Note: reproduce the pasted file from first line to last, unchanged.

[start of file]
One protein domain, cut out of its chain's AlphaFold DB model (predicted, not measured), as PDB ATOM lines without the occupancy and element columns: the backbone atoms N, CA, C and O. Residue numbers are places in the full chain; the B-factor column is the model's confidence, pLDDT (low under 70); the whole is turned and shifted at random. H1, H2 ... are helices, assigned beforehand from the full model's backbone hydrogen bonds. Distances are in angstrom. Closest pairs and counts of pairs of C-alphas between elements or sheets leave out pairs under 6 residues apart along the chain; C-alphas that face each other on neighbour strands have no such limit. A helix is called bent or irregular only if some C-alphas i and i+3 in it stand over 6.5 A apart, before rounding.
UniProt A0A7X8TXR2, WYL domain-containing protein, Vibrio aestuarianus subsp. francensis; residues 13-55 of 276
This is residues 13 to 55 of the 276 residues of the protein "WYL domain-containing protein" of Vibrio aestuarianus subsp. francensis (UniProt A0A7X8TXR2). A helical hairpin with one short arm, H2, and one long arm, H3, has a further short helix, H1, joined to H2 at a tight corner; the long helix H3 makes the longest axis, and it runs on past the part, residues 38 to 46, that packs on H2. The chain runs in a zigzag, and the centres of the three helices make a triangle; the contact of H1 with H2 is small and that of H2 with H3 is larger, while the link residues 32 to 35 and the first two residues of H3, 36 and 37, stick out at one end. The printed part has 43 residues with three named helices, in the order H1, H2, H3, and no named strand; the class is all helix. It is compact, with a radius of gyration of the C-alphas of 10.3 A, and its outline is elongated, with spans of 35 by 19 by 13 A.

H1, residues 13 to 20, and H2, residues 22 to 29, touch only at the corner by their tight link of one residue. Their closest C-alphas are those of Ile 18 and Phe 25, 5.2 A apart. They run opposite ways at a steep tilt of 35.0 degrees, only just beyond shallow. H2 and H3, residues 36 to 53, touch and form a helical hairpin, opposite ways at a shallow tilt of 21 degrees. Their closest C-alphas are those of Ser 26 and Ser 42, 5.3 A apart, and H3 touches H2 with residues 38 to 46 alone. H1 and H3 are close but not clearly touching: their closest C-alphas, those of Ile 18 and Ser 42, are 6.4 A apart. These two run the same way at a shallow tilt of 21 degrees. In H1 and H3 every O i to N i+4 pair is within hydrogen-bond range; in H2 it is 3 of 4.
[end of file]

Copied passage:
One protein domain, cut out of its chain's AlphaFold DB model (predicted, not measured), as PDB ATOM lines without the occupancy and element columns: the backbone atoms N, CA, C and O. Residue numbers are places in the full chain; the B-factor column is the model's confidence, pLDDT (low under 70); the whole is turned and shifted at random. H1, H2 ... are helices, assigned beforehand from the full model's backbone hydrogen bonds. Distances are in angstrom. Closest pairs and counts of pairs of C-alphas between elements or sheets leave out pairs under 6 residues apart along the chain; C-alphas that face each other on neighbour strands have no such limit. A helix is called bent or irregular only if some C-alphas i and i+3 in it stand over 6.5 A apart, before rounding.
UniProt A0A7X8TXR2, WYL domain-containing protein, Vibrio aestuarianus subsp. francensis; residues 13-55 of 276
This is residues 13 to 55 of the 276 residues of the protein "WYL domain-containing protein" of Vibrio aestuarianus subsp. francensis (UniProt A0A7X8TXR2). A helical hairpin with one short arm, H2, and one long arm, H3, has a further short helix, H1, joined to H2 at a tight corner; the long helix H3 makes the longest axis, and it runs on past the part, residues 38 to 46, that packs on H2. The chain runs in a zigzag, and the centres of the three helices make a triangle; the contact of H1 with H2 is small and that of H2 with H3 is larger, while the link residues 32 to 35 and the first two residues of H3, 36 and 37, stick out at one end. The printed part has 43 residues with three named helices, in the order H1, H2, H3, and no named strand; the class is all helix. It is compact, with a radius of gyration of the C-alphas of 10.3 A, and its outline is elongated, with spans of 35 by 19 by 13 A.

H1, residues 13 to 20, and H2, residues 22 to 29, touch only at the corner by their tight link of one residue. Their closest C-alphas are those of Ile 18 and Phe 25, 5.2 A apart. They run opposite ways at a steep tilt of 35.0 degrees, only just beyond shallow. H2 and H3, residues 36 to 53, touch and form a helical hairpin, opposite ways at a shallow tilt of 21 degrees. Their closest C-alphas are those of Ser 26 and Ser 42, 5.3 A apart, and H3 touches H2 with residues 38 to 46 alone. H1 and H3 are close but not clearly touching: their closest C-alphas, those of Ile 18 and Ser 42, are 6.4 A apart. These two run the same way at a shallow tilt of 21 degrees. In H1 and H3 every O i to N i+4 pair is within hydrogen-bond range; in H2 it is 3 of 4.